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Culture War Roundup for the week of December 5, 2022

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One of the reasons I support bitcoin*, honestly. Not because I "believe in the technology" or have any aspirations to "go to the moon" or whatever, but because I believe there is a huge first mover advantage in crypto and I just pray that the first coin gaining widespread acceptance will be one that isn't a tool for authoritarian control.

*Monero would be nice, but no way is that being adopted.

The problem besides the dystopian control aspect is the destruction of the price signal. We already see a lot of weakness in price function with government putting thumbs on scales, etc. But social credit system goes further.

I'm not sure if I follow. Could you elaborate?

Social credit system effectively replaces market transaction. In doing so, it replaces effectively allocating scarce resource with allocating scarce resources based on what the government believes is best (which I think is less efficient).

Consider the classic I, Pencil. The argument was no one in the world can fully build a pencil. But via market transactions, a vast swath of people can interact to build a pencil. Moreover, if there are disruptions (eg Forrest fire destroying a lot of trees) prices send signals to change the composition of pencils (eg if I’m a pen manufacturer, then I raise the cost of wood pencils and likely increase the production of say plastic pencils; the public reacts on the margin to buying more plastic pencils thereby rationing the now more scarce wood.)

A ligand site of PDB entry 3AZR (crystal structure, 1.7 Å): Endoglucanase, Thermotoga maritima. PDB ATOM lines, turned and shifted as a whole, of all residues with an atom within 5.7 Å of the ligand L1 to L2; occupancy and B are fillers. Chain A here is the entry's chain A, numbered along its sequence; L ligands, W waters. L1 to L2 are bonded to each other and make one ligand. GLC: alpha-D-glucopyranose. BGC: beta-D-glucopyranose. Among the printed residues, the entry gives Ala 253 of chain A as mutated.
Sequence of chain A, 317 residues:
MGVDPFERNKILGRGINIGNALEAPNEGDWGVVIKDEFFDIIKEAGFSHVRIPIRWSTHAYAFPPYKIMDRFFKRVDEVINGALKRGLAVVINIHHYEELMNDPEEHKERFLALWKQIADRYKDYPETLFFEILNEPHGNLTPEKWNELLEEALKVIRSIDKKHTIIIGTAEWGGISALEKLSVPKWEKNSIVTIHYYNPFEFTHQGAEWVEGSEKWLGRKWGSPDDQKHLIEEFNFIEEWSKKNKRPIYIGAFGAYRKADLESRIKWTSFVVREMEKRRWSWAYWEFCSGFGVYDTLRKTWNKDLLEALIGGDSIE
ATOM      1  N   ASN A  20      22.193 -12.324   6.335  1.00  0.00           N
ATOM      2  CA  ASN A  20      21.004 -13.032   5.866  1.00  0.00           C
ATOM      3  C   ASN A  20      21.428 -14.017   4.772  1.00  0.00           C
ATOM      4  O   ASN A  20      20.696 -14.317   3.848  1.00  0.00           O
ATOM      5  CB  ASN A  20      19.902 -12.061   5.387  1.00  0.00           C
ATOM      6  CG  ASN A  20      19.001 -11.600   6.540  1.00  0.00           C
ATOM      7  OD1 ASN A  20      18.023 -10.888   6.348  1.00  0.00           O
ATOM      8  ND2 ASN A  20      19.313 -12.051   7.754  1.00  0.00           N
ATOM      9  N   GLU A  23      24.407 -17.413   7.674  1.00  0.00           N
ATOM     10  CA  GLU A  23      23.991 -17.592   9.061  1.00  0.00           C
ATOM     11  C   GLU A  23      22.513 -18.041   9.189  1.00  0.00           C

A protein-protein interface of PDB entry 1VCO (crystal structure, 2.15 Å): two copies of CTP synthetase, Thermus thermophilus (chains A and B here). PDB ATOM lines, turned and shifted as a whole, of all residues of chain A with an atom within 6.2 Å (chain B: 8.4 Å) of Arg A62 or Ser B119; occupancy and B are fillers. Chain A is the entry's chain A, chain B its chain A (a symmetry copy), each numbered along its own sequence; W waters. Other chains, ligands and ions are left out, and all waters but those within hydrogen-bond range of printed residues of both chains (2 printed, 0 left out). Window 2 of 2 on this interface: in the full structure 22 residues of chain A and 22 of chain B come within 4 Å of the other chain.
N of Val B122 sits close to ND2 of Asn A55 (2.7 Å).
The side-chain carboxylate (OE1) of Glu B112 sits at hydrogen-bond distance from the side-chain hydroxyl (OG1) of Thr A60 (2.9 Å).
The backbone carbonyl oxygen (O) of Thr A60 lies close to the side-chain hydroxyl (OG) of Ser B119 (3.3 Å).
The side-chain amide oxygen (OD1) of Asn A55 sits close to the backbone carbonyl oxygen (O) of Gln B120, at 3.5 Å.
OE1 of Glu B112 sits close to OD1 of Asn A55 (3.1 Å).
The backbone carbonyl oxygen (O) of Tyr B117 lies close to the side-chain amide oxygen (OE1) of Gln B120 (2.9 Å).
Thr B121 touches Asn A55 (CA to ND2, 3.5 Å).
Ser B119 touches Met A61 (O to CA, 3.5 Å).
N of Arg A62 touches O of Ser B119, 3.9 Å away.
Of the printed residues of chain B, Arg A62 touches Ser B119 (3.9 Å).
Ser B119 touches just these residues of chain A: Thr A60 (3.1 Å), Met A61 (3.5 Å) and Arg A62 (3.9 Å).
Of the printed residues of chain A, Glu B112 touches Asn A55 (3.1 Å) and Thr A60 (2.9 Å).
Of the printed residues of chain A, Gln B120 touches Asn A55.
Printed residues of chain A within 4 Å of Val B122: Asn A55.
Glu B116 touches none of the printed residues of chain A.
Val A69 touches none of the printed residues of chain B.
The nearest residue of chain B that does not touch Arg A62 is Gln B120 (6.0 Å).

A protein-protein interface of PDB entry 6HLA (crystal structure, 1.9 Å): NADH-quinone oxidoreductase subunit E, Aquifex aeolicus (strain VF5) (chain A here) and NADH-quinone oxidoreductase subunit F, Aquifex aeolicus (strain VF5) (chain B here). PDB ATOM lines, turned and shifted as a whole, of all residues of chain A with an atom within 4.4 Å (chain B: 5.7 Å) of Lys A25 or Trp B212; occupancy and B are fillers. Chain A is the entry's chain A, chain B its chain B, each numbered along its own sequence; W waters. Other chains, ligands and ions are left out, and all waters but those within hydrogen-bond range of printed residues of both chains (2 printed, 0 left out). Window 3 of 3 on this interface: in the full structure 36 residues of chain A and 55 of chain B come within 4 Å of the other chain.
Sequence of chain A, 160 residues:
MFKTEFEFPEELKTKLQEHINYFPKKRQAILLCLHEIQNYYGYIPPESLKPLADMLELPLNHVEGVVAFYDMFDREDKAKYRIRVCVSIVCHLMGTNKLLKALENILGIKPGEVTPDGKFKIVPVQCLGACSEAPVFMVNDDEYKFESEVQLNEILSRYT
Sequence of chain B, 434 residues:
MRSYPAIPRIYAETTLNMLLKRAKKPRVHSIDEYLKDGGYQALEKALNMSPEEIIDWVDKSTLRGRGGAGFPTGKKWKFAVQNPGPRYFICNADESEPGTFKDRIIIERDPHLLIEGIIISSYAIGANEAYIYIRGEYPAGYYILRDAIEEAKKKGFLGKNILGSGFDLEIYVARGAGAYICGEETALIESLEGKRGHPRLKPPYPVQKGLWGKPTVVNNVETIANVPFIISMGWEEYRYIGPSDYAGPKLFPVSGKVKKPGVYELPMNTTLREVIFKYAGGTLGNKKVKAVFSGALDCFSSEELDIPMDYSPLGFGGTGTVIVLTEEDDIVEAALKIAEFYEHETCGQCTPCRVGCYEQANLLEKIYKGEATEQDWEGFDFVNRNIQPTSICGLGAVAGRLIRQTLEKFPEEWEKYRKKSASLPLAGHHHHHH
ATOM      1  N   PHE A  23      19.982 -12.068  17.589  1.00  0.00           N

The brilliance here of course is that consumers don’t need to know why wood pencils cost more; they just need to shift their consumption. In the end reality trumps belief (despite how one might feel that pencils should be wood ultimately there will be a shift — either perm or temporary to plastic pencils because wood pencils relatively become more expensive)

Stated differently the market is of human action if not human design.

But let’s say social credit system replaces money. Let’s say the person in charge decides wood pencils are better and gives bonus points for manufacturing wood pencils and punishes people for raising prices on wood pencils. What happens there? Well, I the pencil manufacturer follow my incentive and keep the cost of the wood pencil the same. But reality is still reality and there is only so much wood. Thus, there is either a shortage of pencils (as consumer patterns don’t change) or there is a shortage of another good that uses wood. And maybe the person in charge of the social credit system institutes a cross subsidy for that other good further distorting the picture.

Prices are an elegant spontaneous order system that clears markets precisely because it doesn’t require human design (just human action). As communist bloc showed, economies are too difficult for human design. Social credit system is again trying to put human design back into the system which will cause the same problems.

I agree we do see some of that with "sustainability" criteria and, on the labour market, with "equity". But the dystopia I envision has more to do with restricting individual's access to the products of a largely free market. Not for too many to make a difference in terms of affecting demand, but pour encourager les autres in terms of political and social compliance.